@Tech5: How long is a piece of string.

            I would say that if you poured enough money into it, you can get a Supra engine in a Supra body shape to do 0-100 in 2.4s (that's about the lower limit of ground based acceleration).

            • @tshow: In my head I was thinking of those 21-22 year old ricers with a loud exhaust. So I guess a budget of 20-30k. Just comparing with my car to see if I could win a race if it came to it haha. Don't want to be embarrassed

              • +4

                @Tech5: I honestly don't know the going market rate of the rice mill cars but assuming 30k spent on mods, nothing custom, no nitrous, fully road legal and not overboosted to the point of popping…

                I'd say high 4s.

                For those unstable cars that spend more time with the engine out, probably high 3s but it would be a terrible drive mostly because the boost would lag and kick hard, and the subconscious waiting for the engine to blow up.

                • @tshow: Okay thanks for the info! Really interesting

                • +2

                  @tshow: For the turbo model stock it already does the sprint in a bit over 5 seconds
                  30k in mods, could probably at least double the stock output, i reckon high 4's is pretty conservative

                  • +1

                    @cille745: I reckon a good example can do lowish 4s but a lot of the power will be lost in the drive shaft and dependant on human gear shifting which doesn't scale as linearly as modern dual clutches.

                  • +2

                    @cille745: 30k ? nah, you don't even need to touch the internals.. for 500hp

                    simple bolt-ons + tune is all what a 2jz-gte need to get to 500hp easy

                    30k can do 1000hp supra

                    • @phunkydude: Good luck controlling traction off launch!

                      I had the chance to ride shotgun on a 1000hp RWD 911 (actually an RUF) on a drag strip. It was modded for the sake of modding and sure, it got the blood pumping but was still 11s on the quarter on semi slicks.

                      Lost a lot of time controlling traction off the launch. This was a professional drag racer.

                • @tshow: I'm not trying to be rude but I don't think you have any idea what you are talking about.

                  I grew up during the glorious over-engineered Jap engine phase and I had friends with Supras putting down 400-500HP without even opening the engine, as in mere bolt on upgrades and tune for 500hp.

                  In my 1989 GT4 ($5k purchase price lol with maybe 5-7k worth of mods I was able to run a low 13s 1/4 Mile with no prior drag experience and a seriously rotund backside.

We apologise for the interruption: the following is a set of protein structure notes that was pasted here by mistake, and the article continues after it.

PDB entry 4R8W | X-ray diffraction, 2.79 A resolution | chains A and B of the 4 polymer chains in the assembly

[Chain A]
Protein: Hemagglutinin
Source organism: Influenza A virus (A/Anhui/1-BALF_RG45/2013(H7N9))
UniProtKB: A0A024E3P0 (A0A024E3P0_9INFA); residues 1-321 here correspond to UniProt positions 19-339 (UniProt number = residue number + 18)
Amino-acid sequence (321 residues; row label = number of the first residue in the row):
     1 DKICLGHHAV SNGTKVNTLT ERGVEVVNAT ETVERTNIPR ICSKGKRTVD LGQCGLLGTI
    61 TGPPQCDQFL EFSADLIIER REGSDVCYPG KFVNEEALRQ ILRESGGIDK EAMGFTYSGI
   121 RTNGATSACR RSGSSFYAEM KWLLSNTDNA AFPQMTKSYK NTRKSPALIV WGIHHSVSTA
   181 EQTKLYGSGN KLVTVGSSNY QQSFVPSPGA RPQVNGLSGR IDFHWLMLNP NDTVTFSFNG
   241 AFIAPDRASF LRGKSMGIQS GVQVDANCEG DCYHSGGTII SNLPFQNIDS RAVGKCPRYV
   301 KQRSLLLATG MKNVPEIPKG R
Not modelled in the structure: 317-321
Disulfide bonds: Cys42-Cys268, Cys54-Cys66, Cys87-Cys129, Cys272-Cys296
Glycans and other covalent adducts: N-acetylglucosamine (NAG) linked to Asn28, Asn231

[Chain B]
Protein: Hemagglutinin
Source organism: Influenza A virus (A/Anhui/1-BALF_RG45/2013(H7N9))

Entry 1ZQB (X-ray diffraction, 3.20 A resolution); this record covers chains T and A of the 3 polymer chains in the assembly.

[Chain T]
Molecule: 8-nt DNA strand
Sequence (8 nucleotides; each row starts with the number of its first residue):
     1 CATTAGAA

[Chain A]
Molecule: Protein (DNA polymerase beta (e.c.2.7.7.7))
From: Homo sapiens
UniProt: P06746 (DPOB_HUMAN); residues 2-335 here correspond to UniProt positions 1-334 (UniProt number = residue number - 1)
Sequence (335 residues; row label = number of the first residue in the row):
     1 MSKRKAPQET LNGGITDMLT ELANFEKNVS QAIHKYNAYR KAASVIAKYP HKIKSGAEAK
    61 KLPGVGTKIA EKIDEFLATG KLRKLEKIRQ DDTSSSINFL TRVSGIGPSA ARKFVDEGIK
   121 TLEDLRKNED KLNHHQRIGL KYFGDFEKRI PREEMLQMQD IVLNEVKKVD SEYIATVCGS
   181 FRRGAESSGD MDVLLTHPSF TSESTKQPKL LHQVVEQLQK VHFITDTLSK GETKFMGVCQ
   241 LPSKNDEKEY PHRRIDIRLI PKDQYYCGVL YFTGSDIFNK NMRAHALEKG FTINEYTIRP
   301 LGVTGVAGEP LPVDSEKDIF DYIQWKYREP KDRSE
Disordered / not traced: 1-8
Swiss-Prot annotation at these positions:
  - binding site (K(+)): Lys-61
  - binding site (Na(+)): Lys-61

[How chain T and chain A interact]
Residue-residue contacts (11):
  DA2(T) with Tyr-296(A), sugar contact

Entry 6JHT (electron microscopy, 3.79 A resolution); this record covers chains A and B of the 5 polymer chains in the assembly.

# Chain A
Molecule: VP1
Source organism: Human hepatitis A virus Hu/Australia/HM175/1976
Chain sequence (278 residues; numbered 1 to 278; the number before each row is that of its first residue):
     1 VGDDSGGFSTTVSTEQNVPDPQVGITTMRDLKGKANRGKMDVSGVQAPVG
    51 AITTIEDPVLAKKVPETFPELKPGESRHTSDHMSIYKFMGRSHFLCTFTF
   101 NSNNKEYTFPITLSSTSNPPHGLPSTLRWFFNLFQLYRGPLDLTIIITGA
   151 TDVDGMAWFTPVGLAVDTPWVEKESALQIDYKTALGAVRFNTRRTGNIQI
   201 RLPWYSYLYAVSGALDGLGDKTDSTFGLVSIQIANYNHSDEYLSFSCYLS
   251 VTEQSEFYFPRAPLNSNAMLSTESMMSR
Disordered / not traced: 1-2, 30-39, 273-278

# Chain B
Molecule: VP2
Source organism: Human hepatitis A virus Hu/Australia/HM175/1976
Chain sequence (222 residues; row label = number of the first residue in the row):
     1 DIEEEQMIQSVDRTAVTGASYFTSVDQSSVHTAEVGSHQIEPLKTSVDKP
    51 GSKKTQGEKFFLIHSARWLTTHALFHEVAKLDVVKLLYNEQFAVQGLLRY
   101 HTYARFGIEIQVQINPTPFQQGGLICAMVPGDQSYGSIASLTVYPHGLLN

Sorry if I come off as rude, but I think your information on what can be achieved from some of these engines with relatively minor effort and spending is a bit off.

                  • @h0mbre: There is a huge difference between 13s and 11s.

                    And you lose a lot of time when you slip at launch. More power doesn't mean faster when traction doesn't match.

                    (And this was timed and a proper drag strip).

          • +1

            @Tech5: it's limited by traction/grip from rwd

            cheaper to just go with an evo


        • +1

          Going faster than a modified supra? Hahahahaha

      • +5

        Watching Eric Bana's film "The Beast" immortalizes the origins of car cultures of the past
        Key take away was that the car symbolized freedom and independence.
        The discovery and learning science; It was an exciting time in discovery as engineers were discovering new sciences around car power transfer, efficiency and mechanical pioneering.

        Today the car today are to a point the manufacturers have reached a plateau in science as near halted mechanical RnD.

        i for one grew up in the car field but Science has moved to discovering new things about Nature, Disease, Health, Biologicals, food production and digital computing almost daily. and most of all they do not have the high entry cost to get involved with the latest innovations <$2k
        to get latest incremental innovations in cars we are to a point you must buy a >$50k new car every year.

        • +3

          "Key take away was that the car symbolized freedom and independence." I miss those days. Helicopter parenting has created a generation that is afriad of freedom + independence; everyone thinks they are special and wants to be coddled by the government. People are never given the opportunity to develop on their own; they never really mature.